Evans, Zoe.
Revenge of the Titan. 2012.
Preparing for a first competition with the Grizzlies only to learn from mean girl Clementine Prescott that her popularity has tanked, Maddy harbors suspicions that her new secret friend, Katie Parker, may be responsible.
[SSHEL S Collection S. Ev151r]

Nonfiction Teens and Young Adult

Al-Windawi, Thura.
Thura’s Diary: My Life in Wartime Iraq. 2004.
Nineteen-year-old Thura al-Windawi kept a diary during the conflict in Iraq, saying that it was her way of “controlling the chaos.” The diary, which documents the days leading up to the bombings, the war itself, and the lawless aftermath, puts a personal face on life in Baghdad.
[SSHEL S Collection SB. A316t]

Roubickova, Eva.
We’re Alive and Life Goes on: A Theresienstadt Diary. 1998.
Presents the diary entries of a young woman living in the Jewish ghetto of Theresienstadt, a model concentration camp designed by the Nazis to show to the Red Cross and other humanitarian organizations.
[SSHEL S Collection SB. R853w:E]

Greenberg, Judith E.
Journal of a Revolutionary War Woman. 1996.
Entries from the journal of Mary Titus Post written during the American Revolution are presented with background information to help explain their historical context.
[SSHEL S Collection SB.P8572G]

Laugh It Up: Telling Jokes and Playing Pranks

July is home to International Joke day. To help you master your joke telling, we have selected some books that tell the funniest, or perhaps cringe-worthy jokes out there. Humor can come in many forms. Whether you like puns, wit, or riddles, there is something here to tickle anyone’s funny bone. Sometimes though, jokes can go too far and become pranks. Books in this list will explore telling jokes, how others feel when jokes are played on them, and other aspects of humor. When searching for books about jokes, try searching the subject phrases “juvenile literature” or “juvenile fiction” with subject phrases like “practical jokes”, “jokes”, “riddles”, or “wit and humor”.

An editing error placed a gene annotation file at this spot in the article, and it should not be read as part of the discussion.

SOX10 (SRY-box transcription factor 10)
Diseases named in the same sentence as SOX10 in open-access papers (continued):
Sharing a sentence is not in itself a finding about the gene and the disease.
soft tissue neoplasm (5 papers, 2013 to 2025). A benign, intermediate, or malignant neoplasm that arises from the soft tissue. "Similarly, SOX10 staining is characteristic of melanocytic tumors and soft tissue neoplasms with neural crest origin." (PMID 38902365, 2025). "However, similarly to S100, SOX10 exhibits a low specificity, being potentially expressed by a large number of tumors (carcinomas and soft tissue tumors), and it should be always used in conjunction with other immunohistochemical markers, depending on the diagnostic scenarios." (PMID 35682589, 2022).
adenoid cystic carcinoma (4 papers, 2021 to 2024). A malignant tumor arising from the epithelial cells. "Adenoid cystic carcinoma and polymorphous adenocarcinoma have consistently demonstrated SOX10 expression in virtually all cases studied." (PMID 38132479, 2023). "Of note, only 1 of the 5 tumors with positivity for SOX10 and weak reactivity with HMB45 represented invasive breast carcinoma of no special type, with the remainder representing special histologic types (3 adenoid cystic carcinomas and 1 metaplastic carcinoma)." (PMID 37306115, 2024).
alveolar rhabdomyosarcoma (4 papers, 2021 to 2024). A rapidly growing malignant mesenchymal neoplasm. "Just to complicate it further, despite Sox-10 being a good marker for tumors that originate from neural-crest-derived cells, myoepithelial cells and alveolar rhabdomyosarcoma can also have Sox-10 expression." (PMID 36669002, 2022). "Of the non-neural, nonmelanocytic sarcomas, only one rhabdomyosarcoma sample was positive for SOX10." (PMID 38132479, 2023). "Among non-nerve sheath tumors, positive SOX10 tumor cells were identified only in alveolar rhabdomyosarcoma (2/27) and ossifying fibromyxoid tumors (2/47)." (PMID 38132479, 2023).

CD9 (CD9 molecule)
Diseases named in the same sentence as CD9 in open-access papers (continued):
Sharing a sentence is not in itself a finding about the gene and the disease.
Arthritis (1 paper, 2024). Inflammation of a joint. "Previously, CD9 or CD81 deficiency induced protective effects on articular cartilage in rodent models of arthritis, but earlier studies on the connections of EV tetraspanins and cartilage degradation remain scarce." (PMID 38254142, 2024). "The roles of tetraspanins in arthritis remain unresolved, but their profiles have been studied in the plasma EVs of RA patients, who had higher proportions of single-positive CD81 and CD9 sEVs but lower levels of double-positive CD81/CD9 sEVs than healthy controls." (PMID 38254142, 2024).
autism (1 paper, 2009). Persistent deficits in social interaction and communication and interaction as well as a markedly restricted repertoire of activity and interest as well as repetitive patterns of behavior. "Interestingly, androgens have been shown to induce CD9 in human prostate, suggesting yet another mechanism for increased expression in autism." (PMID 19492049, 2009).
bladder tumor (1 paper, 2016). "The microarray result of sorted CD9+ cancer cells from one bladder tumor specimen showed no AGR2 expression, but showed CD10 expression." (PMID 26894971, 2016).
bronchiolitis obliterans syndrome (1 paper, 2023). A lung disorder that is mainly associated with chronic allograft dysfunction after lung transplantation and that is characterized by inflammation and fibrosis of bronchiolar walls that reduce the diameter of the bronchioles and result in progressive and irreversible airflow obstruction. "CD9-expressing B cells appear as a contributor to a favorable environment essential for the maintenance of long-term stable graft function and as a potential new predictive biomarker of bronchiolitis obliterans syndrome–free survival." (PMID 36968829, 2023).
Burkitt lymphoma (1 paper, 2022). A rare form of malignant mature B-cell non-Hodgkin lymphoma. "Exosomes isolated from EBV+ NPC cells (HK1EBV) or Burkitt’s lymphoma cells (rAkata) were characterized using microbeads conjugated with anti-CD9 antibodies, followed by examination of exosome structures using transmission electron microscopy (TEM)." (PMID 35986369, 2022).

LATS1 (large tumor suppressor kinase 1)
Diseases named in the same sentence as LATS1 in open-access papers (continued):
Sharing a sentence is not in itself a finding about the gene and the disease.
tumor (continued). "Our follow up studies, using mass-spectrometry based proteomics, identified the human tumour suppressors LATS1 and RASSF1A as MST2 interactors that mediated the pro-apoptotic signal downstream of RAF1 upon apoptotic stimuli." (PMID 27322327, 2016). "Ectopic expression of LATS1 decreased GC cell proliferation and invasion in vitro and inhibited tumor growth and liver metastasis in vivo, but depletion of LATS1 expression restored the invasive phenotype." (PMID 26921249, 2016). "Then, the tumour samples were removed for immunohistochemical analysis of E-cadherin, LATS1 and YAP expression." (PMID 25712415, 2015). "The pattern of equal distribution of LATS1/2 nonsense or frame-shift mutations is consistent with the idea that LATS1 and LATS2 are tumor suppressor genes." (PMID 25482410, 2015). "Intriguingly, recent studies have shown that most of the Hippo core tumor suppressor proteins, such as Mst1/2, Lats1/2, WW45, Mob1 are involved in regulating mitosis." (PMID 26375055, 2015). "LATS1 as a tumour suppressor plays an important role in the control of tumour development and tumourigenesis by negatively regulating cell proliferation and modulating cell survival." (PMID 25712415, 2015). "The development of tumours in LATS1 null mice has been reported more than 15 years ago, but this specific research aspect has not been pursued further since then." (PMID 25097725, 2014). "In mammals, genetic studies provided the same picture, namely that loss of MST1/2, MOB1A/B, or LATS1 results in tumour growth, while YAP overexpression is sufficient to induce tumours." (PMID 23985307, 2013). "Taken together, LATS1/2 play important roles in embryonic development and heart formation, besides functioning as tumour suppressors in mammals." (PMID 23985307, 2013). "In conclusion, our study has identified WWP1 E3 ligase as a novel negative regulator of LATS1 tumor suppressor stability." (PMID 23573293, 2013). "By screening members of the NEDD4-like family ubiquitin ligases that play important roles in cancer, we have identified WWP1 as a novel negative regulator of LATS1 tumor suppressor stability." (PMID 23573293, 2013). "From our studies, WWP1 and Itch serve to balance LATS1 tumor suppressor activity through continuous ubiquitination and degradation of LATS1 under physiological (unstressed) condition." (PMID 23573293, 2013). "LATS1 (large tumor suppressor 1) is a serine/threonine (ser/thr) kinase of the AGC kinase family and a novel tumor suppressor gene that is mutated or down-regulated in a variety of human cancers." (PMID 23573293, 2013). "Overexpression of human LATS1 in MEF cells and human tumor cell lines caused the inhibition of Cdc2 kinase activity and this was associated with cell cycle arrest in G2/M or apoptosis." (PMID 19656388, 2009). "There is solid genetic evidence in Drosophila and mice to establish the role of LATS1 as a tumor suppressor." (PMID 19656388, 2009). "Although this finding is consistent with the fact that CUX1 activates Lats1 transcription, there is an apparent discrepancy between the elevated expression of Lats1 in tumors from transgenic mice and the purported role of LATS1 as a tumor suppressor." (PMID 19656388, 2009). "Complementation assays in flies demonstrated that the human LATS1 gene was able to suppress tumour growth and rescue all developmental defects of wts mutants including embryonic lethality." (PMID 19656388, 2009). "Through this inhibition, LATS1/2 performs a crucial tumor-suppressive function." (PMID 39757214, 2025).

Picture Books

Krull, Kathleen.
Lincoln Tells a Joke: How Laughter Saved the President (and the Country). 2010.
A biography of one of America’s greatest presidents, focusing on his use of wit and humor, and his love of language.
[SSHEL S Collection Q. SB. L63k]

Shannon, Molly.
Tilly the Trickster. 2011.
Tilly loves to play pranks on everyone around her, but when her family decides to turn the tables Tilly needs to decide if she should change.
[SSHEL S Collection Q. SE. Sh195t]

Inns, Christopher.
The Jokers. 2005.
Mungo the Elephant and Mr. Thunderpants love playing jokes on each other, but they really love playing jokes on their friends. With bold images and simple text, this engaging book teaches children the appropriateness of practical jokes in an enjoyable way.
[SSHEL S Collection SE. In69j]

Higgins, Nadia.
Blimey, That’s Slimey! 2008.
Slimebeard is proud to have the slimiest beard around! But when Armpit Arnie’s pirat-ical joke dries it up, he finds revenge by sticking Arnie in a ladder. The only way to unstick Arnie is with an apology only a pirate could accept and some of Slimebeard’s secret slime.
[SSHEL S Collection Q. SE. H5356b]

Beginner and Intermediate Nonfiction

Phunny, U.R.
Dinosaur Jokes. 2004.
This title from Buddy Books contains colorful, easy-to-read jokes with imaginative illustrations.
[SSHEL S Collection S.818.602 P568d]

Ziegler, Mark.
Lunchbox Laughs: A Book of Food Jokes. 2005.
Includes a number of jokes about food.
[SSHEL S Collection S.818.602 Z627l]

Lee, Cyl.
More Ridiculous Riddles. 2005.
Contains colorful, easy-to-read jokes with cartoon-like illustrations.
[SSHEL S Collection S.818.602 L5109mo]

Lupton, Hugh.
Riddle Me This! 2003.
A whimsical collection of riddles and riddling stories from all over the world. The playful illustrations offer clues that will help children to solve the riddles.
[SSHEL S Collection Q. S.818 L974r]

Middle Grade

Baratz-Logstead, Lauren.
Jackie’s Jokes. 2009.
April Fools’ Day is long and hard for the third-grade Huit octuplets, but it is nothing compared to the challenges of Tax Day, through which Jackie discovers her special power and gift and learns more about their parents’ mysterious disappearance.
[SSHEL S Collection S.B231j]

Chmielewski, Gary.
The Science Zone: Jokes, Riddles, Tongue Twisters and “Daffynitions”. 2008.
This fully illustrated book is jam-packed with over 100 science-themed jokes, tongue twisters, and Daffynitions. Not only are these jokes entertaining and educational, but the humorous text involves a higher order of thinking skills that can support comprehension.
[SSHEL S Collection S.818.5402 C45s]